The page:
African Charter on Human and Peoples’ Rights
American Convention on Human Rights
African Commission on Human and Peoples’ Rights
Protocol Additional to the Geneva Conventions of 12 August 1949, and relating to the Protection of Victims of International Armed Conflicts, 8 June 1977, alias Protocol I
Protocol Additional to the Geneva Conventions of 12 August 1949, and relating to the Protection of Victims of Non- International Armed Conflicts, 8 June 1977, alias Protocol II
Additional Protocols to Geneva Convention I to IV
The 1980 Convention on Prohibitions or Restrictions on the Use of Certain Conventional Weapons Which May be Deemed to be Excessively Injurious or to Have Indiscriminate Effects, alias Convention on Certain Conventional Weapons (1980)
Committee on Economic, Social and Cultural Rights
Extraordinary Chambers in the Courts of Cambodia
Convention for the Protection of Human Rights and Fundamental Freedoms, alias European Convention on Human Rights
European Court of Human Rights
Geneva Convention for the Amelioration of the Condition of the Wounded and Sick in Armed Forces in the Field, 12 August 1949, alias Geneva Convention I
Geneva Convention for the Amelioration of the Condition of Wounded, Sick and Shipwrecked Members of Armed Forces at Sea, 12 August 1949, alias Geneva Convention II
Geneva Convention Relative to the Treatment of Prisoners of War, 12 August 1949, alias Geneva Convention III
Geneva Convention Relative to the Protection of Civilian Persons in Time of War, 12 August 1949, alias Geneva Convention IV
Geneva Convention I to IV
Inter-American Commission on Human Rights
Inter-American Court of Human Rights
International Criminal Court
International Covenant on Civil and Political Rights
International Covenant on Economic, Social and Cultural Rights
International Court of Justice
International Committee of the Red Cross
International Criminal Tribunal for Rwanda
International Criminal Tribunal for the former Yugoslavia
International Humanitarian Law
International Human Rights Law
International Law Commission
International Military Tribunal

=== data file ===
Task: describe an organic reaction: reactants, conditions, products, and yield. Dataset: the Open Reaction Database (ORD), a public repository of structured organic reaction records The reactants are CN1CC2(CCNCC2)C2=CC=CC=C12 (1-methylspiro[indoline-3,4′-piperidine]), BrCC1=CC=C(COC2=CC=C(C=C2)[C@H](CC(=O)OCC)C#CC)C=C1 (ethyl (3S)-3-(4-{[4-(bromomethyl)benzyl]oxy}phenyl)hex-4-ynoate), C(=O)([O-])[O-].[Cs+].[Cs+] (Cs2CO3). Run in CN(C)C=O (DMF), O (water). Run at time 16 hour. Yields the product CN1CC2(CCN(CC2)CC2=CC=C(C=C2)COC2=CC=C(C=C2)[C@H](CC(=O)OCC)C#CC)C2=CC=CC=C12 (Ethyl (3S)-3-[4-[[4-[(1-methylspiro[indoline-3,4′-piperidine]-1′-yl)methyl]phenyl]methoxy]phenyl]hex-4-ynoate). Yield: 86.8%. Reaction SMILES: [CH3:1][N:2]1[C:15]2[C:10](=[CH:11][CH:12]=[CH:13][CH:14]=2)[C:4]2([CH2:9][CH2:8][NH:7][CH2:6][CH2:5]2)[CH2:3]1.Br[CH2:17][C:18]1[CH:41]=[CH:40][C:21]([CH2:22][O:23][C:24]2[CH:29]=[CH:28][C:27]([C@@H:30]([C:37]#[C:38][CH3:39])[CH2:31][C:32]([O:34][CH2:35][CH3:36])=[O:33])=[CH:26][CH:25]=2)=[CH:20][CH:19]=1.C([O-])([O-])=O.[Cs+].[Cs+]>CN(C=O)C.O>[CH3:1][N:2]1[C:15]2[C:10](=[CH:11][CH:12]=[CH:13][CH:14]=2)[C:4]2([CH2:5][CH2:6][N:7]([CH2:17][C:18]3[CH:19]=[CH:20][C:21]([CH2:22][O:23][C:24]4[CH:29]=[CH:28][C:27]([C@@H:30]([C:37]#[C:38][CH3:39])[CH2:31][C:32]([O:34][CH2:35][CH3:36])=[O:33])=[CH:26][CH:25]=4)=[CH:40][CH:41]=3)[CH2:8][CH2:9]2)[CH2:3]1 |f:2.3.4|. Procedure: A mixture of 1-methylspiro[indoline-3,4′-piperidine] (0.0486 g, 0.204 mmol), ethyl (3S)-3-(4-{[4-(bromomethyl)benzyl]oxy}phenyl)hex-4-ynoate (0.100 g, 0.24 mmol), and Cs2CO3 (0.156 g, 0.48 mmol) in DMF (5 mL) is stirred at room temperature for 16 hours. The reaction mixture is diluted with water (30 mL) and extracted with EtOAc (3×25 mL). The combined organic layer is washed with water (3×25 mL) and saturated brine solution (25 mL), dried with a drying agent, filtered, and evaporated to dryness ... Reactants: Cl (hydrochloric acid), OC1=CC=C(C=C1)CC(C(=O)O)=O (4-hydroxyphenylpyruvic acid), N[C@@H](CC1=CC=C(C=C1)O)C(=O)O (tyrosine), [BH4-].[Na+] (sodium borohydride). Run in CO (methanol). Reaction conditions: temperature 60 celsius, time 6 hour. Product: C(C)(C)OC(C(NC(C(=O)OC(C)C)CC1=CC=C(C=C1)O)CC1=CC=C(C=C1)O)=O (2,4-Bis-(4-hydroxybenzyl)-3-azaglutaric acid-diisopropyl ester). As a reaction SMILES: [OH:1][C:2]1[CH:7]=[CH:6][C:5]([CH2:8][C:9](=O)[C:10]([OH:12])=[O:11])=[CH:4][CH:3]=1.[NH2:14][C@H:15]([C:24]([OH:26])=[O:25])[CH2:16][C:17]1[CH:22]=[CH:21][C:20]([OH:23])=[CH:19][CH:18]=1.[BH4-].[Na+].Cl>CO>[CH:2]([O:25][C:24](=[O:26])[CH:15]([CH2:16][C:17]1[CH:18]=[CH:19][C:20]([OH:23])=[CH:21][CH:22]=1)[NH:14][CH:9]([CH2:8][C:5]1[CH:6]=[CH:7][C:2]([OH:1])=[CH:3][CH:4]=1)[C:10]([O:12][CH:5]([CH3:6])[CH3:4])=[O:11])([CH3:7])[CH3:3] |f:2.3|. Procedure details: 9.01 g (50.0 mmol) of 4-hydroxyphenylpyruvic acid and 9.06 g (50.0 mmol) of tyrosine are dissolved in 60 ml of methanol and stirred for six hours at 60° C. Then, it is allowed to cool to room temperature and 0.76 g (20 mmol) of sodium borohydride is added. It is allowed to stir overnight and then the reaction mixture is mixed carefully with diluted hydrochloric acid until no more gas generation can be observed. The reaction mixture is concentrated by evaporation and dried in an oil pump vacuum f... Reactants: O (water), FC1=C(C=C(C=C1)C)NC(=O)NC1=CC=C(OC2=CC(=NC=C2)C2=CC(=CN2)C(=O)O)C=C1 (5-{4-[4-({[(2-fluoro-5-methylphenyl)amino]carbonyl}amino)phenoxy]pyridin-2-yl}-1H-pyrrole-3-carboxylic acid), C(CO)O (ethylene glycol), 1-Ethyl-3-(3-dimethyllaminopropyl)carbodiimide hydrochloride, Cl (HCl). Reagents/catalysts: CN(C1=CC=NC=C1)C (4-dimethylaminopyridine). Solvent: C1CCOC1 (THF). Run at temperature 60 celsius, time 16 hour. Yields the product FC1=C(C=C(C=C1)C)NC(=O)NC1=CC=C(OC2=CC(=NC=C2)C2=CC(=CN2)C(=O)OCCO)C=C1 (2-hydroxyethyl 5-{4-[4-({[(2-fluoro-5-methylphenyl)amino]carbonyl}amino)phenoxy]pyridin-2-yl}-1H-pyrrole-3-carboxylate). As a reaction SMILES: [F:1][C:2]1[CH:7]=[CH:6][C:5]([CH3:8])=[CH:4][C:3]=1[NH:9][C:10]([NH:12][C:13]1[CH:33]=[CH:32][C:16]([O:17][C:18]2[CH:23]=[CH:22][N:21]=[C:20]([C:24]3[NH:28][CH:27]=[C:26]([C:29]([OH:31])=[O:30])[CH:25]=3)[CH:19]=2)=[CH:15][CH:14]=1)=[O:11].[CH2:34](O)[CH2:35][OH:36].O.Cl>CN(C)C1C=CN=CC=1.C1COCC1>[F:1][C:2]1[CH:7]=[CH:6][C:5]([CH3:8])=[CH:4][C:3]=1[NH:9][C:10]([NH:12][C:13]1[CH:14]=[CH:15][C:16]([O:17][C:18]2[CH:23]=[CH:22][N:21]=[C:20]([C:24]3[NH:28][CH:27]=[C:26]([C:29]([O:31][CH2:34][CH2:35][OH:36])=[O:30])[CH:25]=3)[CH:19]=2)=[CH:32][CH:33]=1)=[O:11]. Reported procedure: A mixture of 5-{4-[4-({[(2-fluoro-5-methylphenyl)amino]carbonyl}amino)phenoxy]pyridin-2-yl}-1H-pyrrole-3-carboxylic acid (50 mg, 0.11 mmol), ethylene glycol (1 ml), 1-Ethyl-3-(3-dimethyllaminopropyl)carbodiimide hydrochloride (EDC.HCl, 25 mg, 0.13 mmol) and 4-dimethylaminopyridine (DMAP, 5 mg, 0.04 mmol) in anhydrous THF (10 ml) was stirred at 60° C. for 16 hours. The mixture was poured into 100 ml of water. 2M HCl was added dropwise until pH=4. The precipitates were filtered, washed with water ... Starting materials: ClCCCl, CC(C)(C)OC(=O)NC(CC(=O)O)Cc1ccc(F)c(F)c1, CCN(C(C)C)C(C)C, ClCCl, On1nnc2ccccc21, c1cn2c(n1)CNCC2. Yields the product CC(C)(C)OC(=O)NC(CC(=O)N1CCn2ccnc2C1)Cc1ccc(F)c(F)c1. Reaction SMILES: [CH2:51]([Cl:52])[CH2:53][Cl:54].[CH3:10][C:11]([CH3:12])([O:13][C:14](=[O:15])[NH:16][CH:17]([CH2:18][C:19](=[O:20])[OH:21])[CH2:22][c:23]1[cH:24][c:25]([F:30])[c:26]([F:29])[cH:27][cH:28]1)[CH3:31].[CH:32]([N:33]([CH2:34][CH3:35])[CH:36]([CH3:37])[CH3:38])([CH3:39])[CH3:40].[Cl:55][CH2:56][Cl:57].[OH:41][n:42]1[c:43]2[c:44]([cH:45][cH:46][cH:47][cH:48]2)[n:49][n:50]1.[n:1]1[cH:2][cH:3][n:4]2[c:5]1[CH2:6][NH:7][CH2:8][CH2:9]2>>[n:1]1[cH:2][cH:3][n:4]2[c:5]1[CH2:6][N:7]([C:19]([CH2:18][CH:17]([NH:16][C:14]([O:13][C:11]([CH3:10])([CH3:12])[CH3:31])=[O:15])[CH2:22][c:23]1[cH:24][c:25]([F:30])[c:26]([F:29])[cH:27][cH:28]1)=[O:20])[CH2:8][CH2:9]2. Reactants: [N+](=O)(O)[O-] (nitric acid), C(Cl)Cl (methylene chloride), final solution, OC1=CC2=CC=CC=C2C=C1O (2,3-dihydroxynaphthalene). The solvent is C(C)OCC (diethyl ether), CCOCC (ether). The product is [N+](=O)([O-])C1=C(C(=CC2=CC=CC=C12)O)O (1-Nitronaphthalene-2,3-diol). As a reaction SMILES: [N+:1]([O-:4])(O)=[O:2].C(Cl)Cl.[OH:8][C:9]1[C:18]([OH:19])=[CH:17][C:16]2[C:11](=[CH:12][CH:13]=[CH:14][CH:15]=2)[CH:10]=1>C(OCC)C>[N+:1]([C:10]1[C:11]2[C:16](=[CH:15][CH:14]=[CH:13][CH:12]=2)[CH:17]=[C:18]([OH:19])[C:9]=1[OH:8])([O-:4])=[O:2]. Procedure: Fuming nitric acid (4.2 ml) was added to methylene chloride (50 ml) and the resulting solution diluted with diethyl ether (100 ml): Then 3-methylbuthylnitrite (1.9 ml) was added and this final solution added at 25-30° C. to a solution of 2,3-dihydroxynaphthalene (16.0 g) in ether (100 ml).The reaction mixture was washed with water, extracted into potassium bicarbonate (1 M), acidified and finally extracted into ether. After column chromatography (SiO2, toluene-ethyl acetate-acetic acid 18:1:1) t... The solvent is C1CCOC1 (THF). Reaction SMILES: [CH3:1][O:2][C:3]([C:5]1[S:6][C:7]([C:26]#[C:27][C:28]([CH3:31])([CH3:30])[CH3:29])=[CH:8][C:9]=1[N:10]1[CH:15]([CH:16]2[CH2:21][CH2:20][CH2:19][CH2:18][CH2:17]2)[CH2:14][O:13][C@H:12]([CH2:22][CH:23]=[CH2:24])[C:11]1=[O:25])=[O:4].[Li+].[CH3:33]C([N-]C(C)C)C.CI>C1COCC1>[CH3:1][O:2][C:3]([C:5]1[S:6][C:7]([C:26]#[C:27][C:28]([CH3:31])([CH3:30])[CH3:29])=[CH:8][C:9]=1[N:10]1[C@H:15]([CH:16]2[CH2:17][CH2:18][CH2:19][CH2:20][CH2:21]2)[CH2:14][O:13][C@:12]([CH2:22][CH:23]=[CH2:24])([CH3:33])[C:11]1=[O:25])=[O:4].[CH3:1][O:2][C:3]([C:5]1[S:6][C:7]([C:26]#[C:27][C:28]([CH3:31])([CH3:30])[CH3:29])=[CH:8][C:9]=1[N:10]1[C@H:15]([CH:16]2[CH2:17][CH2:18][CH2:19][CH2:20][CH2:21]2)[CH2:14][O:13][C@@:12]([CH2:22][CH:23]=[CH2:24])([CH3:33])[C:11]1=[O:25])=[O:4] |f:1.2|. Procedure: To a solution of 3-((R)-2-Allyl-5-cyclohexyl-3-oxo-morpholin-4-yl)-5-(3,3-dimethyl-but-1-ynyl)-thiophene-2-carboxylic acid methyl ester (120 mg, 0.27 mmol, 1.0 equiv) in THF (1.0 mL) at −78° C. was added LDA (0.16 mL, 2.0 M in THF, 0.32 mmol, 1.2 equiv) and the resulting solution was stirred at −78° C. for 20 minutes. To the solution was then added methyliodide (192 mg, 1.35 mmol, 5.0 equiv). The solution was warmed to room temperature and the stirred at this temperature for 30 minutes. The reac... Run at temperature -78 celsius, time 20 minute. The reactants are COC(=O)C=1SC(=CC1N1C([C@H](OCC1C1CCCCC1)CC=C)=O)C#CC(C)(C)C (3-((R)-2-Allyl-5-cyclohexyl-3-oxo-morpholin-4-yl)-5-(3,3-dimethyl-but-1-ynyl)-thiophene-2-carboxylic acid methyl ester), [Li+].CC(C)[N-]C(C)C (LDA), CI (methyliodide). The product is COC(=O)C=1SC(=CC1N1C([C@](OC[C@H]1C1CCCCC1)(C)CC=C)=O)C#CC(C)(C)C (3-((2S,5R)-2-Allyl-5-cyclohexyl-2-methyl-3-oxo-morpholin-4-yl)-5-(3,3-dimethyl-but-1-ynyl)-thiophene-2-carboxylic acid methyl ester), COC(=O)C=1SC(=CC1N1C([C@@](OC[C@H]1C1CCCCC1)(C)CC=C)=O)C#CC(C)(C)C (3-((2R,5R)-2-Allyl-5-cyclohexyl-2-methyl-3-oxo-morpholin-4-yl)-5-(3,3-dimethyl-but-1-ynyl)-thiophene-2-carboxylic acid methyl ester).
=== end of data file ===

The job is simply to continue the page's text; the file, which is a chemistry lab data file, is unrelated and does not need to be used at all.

International Military Tribunal for the Far East
Mechanism for International Criminal Tribunals
North Atlantic Treaty Organization
Office of the High Commissioner for Human Rights
Permanent Court of Arbitration
Permanent Court of International Justice
San Remo Manual on International Law Applicable to Armed Conflicts at Sea, 12 June 1994
Special Court for Sierra Leone
Special Tribunal for Lebanon
Universal Declaration of Human Rights
United Nations General Assembly
United Nations High Commissioner for Refugees
United Nations Security Council
United Nations Secretary-General
United Nations Transitional Administration in East Timor
Vienna Convention on the Law of Treaties
Plutarch, Lysander, 11.6–11.7.
Xenophon, Hellenica, Book 2, Chapter 1, Sections 31–32; Plutarch, Lysander, 13. Even earlier, sovereigns considered the merits of humanitarian protection when capturing enemy cities. See for instance H. Abtahi, Reflections on the Ambiguous Universality of Human Rights: Cyrus the Grea’s Proclamation as a Challenge to the Athenian Democracy’s Perceived Monopoly on Human Rights, in Abtahi and Boas, Dynamics of International Criminal Justice (2006).
A brief account of the events in English is contained in T. Hippler, Bombing the People: Giulio Douhet and the Foundations of Air-Power Strategy (2013), p. 1.
For the expression (though used in the wholly different context of Nazi mass crimes), see H. Arendt, Letter to Karl Jaspers of 17 August 1946, in H. Arendt, K. Jaspers, Correspondence, 1926–1969 (1992), p. 54.
ICC, Prosecutor v. Mahmoud Mustafa Busayf Al-Werfalli, Arrest Warrant, 15 August 2017, ICC-01/11-01/17-2 (referring to social media videos). See also (though not directly in connection to IHL violations) STL, Prosecutor v. Ayyash et al., Decision on Appeal by Counsel for Mr Oneissi Against the Trial Chamber’s Decision on the Legality of the Transfer of Call Data Records, 28 July 2015, STL-11-01/T/AC/AR126.9 (referring to call data records).
C. Webster, N. Frankland, The Strategic Air Offensive against Germany 1939–1945, Vol. 3 (1961), p. 112.
G. Acquaviva, ‘International Criminal Courts and Tribunals as Actors of General Deterrence? Perceptions and Misperceptions’, 96(895/896) IRRC (2014), p. 784.
See, among others, the reflections and references in V. Bernard, ‘Tactics, Techniques, Tragedies: a Humanitarian Perspective on the Changing Face of War’, 97(900) IRRC (2015), p. 959; Coming Soon…? A Reappraisal of the Legal and Ethical Implications of Autonomous Weapons Systems (AWS) ahead of the First Meeting of the CCW Group of Governmental Experts on Lethal AWS, in Questions of International Law, 31 October 2017, available at: http://www.qil-qdi.org/coming-soon-reappraisal-legal-ethical-implications-autonomous-weapons-systems-aws-ahead-first-meeting-ccw-group-governmental-experts-lethal-aws/.
See the reflections and further references in R. Sparrow, Ethics as a Source of Law: The Martens Clause and Autonomous Weapons, Humanitarian Law and Policy Blog, 14 November 2017, available at: http://blogs.icrc.org/law-and-policy/2017/11/14/ethics-source-law-martens-clause-autonomous-weapons/.
While the English and French languages use the same word for these two concepts, other groups, educated for instance in the Russian language (where the expressions are, respectively, человечествo and человечность) have a more precise understanding of these two sides of the concept of “humanity”, and therefore paradoxically experience some difficulty in translating expressions such as “laws of humanity” and “crimes against humanity”.
Bernard, supra note 8.